Burma

Pakistani Muslim Speaker and Son Fined, Deported

By Moe Myint 1 August 2016

RANGOON – Two Pakistani nationals were fined and deported after a Tamwe Township court found them guilty of violating Burma’s Immigration Act. While on tourist visas, the men delivered sermons at several Rangoon mosques without first applying for official permission from the authorities, said Win Aung Ni, head of the local police station.

The police detained the two men, 69-year-old Zulfiqar Ahmad and his 29-year-old son Saifullah Ahmad, on Saturday for questioning. They were brought to court on Monday morning on a charge levied by judge Tin Htun Oo. The hearing was attended by several police and immigration officers and concluded by 2 p.m.

Following the ruling, the men were immediately driven to the Rangoon International Airport.

Al-Haj Aye Lwin, the chief convener of Burma’s Islamic Center, said that both men were well educated and that their lectures were popular in the Muslim community. The father is a well-known Sufi Muslim speaker and the mosques attracted large crowds when he visited Pabedan, Kyauktada and Mingalar Taung Nyunt townships.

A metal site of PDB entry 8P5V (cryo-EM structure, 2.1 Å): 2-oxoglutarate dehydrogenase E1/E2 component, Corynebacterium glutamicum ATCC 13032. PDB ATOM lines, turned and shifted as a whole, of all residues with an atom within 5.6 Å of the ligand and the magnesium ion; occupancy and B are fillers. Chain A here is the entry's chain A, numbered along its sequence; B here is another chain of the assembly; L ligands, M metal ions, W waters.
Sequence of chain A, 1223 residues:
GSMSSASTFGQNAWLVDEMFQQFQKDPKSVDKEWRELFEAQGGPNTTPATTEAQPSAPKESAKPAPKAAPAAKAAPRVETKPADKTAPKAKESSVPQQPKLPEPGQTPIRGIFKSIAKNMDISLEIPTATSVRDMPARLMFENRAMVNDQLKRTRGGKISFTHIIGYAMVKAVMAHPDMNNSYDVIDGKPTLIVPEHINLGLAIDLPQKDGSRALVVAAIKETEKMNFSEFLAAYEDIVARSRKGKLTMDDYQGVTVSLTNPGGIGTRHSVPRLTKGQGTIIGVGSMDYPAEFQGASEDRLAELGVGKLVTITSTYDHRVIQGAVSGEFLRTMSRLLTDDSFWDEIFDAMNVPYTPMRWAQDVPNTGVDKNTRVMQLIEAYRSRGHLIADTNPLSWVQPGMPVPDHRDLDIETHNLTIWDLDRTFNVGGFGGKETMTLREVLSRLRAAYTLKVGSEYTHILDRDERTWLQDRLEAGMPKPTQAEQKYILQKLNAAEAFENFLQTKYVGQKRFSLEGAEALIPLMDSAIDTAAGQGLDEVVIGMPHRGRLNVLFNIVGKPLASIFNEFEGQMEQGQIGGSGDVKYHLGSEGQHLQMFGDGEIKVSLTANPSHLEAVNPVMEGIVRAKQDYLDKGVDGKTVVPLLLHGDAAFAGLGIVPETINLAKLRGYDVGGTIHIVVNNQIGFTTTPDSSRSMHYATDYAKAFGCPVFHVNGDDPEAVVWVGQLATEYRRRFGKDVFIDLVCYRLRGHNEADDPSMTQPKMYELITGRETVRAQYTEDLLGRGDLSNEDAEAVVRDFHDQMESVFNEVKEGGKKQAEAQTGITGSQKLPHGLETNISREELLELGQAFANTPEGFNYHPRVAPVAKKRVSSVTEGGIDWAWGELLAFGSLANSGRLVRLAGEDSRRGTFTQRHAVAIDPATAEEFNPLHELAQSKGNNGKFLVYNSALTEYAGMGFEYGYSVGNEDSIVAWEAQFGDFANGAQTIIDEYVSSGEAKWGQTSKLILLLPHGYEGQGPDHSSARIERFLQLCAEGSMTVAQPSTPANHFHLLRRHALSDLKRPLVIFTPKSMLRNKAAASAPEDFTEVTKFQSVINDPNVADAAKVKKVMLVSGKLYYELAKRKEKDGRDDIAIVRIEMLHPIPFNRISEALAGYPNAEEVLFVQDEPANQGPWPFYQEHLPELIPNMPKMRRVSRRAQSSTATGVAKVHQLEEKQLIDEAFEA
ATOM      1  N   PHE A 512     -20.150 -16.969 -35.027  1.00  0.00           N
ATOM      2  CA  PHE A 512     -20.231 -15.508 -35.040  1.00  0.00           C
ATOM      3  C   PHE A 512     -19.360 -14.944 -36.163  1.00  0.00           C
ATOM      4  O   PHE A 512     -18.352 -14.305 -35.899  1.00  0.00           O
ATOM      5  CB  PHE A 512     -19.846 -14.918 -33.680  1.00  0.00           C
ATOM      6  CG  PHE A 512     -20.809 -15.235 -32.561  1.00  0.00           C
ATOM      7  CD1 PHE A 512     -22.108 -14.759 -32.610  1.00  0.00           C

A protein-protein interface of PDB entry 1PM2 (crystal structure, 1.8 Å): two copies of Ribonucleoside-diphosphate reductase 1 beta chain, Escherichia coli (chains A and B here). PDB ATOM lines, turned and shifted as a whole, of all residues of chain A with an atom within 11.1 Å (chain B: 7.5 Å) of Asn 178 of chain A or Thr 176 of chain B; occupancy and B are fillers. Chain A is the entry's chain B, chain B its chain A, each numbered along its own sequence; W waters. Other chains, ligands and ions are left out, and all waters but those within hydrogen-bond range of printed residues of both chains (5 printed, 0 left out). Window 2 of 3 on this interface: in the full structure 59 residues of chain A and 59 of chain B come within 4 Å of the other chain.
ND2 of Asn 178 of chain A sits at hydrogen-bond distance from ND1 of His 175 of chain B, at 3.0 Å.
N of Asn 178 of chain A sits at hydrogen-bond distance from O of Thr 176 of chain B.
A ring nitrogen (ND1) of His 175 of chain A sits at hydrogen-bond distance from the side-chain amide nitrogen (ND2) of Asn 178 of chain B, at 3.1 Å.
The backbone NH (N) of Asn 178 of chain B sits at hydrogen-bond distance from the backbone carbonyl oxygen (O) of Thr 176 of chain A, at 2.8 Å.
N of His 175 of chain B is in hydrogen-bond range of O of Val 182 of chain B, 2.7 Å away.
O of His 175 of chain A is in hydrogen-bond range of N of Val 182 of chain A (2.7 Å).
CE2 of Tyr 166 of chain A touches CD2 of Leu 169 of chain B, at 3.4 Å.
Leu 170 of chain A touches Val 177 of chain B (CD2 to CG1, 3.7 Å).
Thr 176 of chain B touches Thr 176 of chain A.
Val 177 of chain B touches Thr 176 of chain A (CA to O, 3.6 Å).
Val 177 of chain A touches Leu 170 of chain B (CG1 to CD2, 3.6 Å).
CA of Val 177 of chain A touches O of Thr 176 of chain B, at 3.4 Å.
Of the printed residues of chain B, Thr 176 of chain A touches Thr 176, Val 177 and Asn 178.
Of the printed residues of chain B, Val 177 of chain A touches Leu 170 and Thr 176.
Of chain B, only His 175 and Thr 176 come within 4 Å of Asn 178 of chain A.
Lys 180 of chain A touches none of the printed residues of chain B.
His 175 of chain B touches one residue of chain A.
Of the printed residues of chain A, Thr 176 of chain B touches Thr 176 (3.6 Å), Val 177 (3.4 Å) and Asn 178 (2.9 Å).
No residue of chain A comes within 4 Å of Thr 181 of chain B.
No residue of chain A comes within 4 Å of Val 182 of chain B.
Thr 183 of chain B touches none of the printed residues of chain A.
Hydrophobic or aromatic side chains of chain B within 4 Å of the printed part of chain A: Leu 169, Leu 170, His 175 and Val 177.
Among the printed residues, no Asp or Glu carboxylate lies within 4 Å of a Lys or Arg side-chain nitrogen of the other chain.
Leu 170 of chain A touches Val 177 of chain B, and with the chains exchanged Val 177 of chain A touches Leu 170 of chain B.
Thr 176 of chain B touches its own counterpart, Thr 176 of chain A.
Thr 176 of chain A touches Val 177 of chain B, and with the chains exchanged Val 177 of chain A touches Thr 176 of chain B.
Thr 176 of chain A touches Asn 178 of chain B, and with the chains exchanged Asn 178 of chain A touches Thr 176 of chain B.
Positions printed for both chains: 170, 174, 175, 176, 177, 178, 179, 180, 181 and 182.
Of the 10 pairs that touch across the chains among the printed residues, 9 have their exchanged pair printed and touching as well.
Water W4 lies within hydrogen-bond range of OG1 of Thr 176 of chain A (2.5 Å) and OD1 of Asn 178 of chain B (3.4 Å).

“Muslims normally pray five times each day. The two Pakistani men just joined in prayer. They did not give lengthy sermons, but the authorities said they breached their visa regulations,” said Al-Haj Aye Lwin.

The judge told The Irrawaddy that the men had breached the Immigration Act and were punished under Section 4(2), which holds the defendants liable for deportation, and Section 13(1), which allows for a minimum fine of 1,500 kyats (about US$1) or imprisonment. The men were handed a fine of 100,000 kyats (almost $100).

When police officer Win Aung Ni spoke to The Irrawaddy on Monday at around 3:30 p.m., he said that they had just deported the two men.

The hosts did not understand the immigration laws when they invited the men from Pakistan to deliver sermons while they were in the country, he added.

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